Bacterial organisms and other pathogens can enter waterways through a number of routes, including inadequately treated sewage, storm water drains, sanitary sewer overflows, failing on-site wastewater treatment systems (septic tanks), runoff from livestock pens and livestock entering streams, boats that dump sewage and wildlife. Because it is impossible to test water for every type of disease-causing organism, monitoring programs usually measure indicator bacteria such as fecal coliforms and E.coli that suggest the water may be contaminated with untreated sewage and that other, more dangerous, organisms may be present.
In 1997, Clermont County began monitoring fecal coliform concentrations at each of its sampling locations. Starting in 1998, the focus of the monitoring program shifted to E. coli. Each year, E. coli samples are collected at every sample location from May through October, when recreational activity in streams and lakes is the highest. In addition, the Clermont County General Health District monitors bacteria levels at the beaches in Harsha and Stonelick lakes.
OEQ collects various physical parameters such as pH, water temperature, specific conductance, turbidity, oxidation reduction potential, and dissolved oxygen at five of the water quality stations. We use specific conductance to determine when baseflow conditions are occurring at Pleasant Run but it can also be used to identify areas high in raw sewage or salt runoff. We use oxidation reduction potential to help identify periods of time when the SVB may be undergoing nitrification or denitrification. Turbidity can be an indicator of phosphorus loading and is monitoring at the East Fork of the Little Miami directly upstream from Harsha Lake to get a handle on continuous phosphorus loading to the lake.
Organic material may enter waterways in many different forms as sewage, as leaves and grass clippings, or as runoff from livestock feedlots and pastures. When natural bacteria and protozoans in the water break down this organic material, they begin to use up the oxygen dissolved in the water. Many types of fish and bottom-dwelling animals cannot survive when levels of dissolved oxygen drop below 2 to 5 parts per million (mg/l).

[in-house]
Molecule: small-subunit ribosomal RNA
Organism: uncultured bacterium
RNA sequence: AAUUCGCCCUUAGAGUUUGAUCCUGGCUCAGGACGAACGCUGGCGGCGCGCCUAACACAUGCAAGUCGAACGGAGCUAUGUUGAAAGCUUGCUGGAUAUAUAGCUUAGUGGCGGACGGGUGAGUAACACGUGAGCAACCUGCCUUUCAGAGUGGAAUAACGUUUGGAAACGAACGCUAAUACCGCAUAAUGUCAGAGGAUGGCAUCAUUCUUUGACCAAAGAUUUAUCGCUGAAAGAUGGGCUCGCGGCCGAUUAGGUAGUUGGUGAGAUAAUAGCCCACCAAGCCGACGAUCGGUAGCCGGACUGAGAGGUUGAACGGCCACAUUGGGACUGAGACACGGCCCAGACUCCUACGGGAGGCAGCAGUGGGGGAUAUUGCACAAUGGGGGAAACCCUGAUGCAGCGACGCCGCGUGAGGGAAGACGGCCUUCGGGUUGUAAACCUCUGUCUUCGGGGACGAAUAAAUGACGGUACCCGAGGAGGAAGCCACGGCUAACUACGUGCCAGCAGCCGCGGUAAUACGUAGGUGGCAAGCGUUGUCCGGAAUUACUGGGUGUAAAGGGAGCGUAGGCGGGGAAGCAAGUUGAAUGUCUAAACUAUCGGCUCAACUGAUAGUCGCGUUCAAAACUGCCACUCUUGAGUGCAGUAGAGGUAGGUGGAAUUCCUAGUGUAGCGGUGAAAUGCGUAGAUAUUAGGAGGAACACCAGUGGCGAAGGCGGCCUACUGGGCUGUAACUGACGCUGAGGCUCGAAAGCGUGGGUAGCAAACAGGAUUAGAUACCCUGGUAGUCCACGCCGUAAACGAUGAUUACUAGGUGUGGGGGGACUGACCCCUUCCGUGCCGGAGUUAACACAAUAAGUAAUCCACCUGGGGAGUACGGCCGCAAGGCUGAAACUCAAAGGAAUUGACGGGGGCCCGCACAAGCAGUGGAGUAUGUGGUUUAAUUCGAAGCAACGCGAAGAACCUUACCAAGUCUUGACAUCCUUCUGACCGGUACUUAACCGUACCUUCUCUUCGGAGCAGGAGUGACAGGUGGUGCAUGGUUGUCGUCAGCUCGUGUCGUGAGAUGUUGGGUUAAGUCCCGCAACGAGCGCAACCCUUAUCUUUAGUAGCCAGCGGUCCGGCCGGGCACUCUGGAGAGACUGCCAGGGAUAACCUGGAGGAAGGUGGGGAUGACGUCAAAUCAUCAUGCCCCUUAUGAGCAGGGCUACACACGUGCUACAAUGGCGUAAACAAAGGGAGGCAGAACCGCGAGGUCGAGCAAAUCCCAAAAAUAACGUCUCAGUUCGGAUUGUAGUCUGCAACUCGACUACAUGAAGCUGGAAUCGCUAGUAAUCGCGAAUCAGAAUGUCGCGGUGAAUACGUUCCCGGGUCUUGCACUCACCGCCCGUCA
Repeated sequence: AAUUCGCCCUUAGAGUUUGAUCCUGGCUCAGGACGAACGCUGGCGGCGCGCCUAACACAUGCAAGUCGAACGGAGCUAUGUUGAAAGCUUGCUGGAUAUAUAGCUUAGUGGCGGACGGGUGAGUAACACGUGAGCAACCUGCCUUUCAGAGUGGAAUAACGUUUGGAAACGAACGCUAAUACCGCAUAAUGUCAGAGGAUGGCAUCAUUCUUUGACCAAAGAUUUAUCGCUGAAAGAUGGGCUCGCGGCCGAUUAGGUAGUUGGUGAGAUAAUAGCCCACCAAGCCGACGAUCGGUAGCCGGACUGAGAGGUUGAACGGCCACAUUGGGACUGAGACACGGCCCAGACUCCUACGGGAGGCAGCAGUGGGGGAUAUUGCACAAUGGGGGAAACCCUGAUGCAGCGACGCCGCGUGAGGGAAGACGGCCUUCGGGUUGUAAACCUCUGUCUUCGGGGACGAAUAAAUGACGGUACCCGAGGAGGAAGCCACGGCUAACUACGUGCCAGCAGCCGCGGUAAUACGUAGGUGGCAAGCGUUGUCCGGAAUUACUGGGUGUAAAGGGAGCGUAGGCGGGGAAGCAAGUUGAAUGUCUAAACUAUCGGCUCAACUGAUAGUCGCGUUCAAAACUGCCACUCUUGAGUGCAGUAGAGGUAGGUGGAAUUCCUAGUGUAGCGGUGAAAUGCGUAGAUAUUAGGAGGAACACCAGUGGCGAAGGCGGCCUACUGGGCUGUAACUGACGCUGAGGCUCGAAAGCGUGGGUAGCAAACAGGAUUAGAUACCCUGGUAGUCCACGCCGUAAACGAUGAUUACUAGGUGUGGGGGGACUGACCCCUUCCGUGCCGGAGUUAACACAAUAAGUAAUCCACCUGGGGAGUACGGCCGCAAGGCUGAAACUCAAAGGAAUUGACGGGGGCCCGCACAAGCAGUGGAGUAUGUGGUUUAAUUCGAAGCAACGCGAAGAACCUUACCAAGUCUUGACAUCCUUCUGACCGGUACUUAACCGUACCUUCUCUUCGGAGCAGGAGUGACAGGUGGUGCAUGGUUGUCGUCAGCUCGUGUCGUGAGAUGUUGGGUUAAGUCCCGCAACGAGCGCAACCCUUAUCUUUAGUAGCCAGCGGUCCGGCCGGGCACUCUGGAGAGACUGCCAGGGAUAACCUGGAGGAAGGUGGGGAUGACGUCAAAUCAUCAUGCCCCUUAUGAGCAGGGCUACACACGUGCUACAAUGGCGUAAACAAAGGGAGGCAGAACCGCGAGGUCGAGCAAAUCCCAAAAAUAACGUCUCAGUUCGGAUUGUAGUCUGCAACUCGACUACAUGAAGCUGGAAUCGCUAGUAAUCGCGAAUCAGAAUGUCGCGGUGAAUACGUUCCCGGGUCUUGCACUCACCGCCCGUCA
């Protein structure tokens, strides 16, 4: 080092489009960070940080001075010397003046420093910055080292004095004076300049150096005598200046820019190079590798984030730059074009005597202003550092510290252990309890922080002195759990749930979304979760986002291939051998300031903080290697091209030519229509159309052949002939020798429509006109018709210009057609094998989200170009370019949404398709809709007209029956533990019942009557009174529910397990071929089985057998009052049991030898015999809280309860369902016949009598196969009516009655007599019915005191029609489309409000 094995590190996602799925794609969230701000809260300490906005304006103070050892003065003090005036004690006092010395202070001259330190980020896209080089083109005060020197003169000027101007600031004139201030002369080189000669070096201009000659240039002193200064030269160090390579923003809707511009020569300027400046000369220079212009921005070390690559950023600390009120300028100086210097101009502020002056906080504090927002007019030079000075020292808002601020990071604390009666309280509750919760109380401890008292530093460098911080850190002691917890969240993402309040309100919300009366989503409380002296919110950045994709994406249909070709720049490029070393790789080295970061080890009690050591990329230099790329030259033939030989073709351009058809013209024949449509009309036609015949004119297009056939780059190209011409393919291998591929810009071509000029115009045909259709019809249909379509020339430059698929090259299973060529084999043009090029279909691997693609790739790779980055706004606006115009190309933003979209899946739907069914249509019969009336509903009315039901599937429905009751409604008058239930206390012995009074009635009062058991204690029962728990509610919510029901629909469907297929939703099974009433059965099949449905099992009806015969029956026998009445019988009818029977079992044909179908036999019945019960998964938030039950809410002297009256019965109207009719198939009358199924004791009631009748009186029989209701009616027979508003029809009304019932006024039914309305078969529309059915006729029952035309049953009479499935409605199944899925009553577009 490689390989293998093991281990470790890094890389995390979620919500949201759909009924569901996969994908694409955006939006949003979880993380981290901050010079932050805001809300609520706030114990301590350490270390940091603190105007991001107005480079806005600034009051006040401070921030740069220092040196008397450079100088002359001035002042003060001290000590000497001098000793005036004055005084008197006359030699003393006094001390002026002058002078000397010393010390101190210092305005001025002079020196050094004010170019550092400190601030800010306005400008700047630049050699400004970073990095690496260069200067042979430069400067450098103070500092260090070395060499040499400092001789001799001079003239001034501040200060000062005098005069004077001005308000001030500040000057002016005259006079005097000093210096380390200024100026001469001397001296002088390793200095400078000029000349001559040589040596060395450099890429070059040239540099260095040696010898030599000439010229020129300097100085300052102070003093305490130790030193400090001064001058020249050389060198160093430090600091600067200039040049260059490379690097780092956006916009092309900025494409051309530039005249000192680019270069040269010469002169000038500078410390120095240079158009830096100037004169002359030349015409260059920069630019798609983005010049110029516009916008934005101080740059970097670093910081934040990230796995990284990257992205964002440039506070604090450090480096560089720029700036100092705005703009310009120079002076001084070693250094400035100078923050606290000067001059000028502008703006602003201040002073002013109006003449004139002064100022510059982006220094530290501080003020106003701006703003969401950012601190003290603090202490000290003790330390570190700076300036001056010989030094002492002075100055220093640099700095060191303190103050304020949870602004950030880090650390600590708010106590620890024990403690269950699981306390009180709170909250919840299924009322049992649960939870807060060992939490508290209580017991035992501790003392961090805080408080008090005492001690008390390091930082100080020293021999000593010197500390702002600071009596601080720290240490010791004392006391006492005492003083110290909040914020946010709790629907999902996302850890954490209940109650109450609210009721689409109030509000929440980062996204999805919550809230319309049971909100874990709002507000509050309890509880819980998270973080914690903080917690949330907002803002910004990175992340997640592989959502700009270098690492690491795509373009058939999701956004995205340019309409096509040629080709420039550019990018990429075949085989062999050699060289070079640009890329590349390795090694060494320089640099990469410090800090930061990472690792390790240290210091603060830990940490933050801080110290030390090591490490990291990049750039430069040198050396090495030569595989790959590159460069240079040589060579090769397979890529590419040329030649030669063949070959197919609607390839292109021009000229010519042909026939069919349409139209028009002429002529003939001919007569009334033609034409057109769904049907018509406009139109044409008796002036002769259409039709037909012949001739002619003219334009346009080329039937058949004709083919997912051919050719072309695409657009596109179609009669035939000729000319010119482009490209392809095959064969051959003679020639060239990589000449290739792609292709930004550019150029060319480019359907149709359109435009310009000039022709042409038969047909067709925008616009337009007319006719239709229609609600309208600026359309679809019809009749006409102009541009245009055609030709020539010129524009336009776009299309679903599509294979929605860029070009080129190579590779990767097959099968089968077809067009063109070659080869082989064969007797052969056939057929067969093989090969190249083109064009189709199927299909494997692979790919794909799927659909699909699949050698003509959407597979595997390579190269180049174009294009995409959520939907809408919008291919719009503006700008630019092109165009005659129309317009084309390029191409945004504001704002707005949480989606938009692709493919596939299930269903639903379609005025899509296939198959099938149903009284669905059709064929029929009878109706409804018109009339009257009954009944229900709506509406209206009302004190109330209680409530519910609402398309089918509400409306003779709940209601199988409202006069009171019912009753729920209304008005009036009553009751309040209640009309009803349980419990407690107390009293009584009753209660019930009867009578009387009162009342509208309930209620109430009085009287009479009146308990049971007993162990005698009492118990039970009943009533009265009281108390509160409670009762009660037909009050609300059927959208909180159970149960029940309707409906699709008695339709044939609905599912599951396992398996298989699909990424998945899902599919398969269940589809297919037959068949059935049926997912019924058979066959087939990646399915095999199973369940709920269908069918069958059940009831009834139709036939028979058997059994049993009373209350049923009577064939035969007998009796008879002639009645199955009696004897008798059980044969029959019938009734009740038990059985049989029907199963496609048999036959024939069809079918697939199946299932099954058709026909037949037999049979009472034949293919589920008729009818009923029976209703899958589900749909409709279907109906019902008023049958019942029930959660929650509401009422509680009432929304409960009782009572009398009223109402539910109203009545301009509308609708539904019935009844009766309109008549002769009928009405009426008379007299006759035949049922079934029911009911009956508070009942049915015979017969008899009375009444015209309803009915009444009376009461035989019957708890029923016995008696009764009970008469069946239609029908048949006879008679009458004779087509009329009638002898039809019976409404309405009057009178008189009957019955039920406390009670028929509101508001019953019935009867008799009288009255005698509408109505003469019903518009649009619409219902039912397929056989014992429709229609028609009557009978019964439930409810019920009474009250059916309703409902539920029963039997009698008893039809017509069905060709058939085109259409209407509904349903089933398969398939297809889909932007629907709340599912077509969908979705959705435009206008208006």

At all sampling locations, OEQ directly monitors the instream dissolved oxygen concentrations. OEQ also has the ability to measure CBOD5, the 5-day carbonaceous biochemical oxygen demand (CBOD5) concentration. This represents a measure of the amount of dissolved oxygen consumed in five days by biological processes breaking down organic matter.
At all of the continuous monitoring stations, stream stage and rainfall data are collected on 15 minute intervals. This data helps OEQ identify areas of flooding and quantify the volume of water, or discharge, running off of an area of land. The discharge data is used to determine the amount of pollutant loading (weight of pollutants) coming from a watershed and is helpful in determining where best management practices should be placed to help reduce pollutant loading and minimize harmful algae blooms and degradation to aquatic communities. Some of the hydrology data is made public at this link. The username and password are “public”.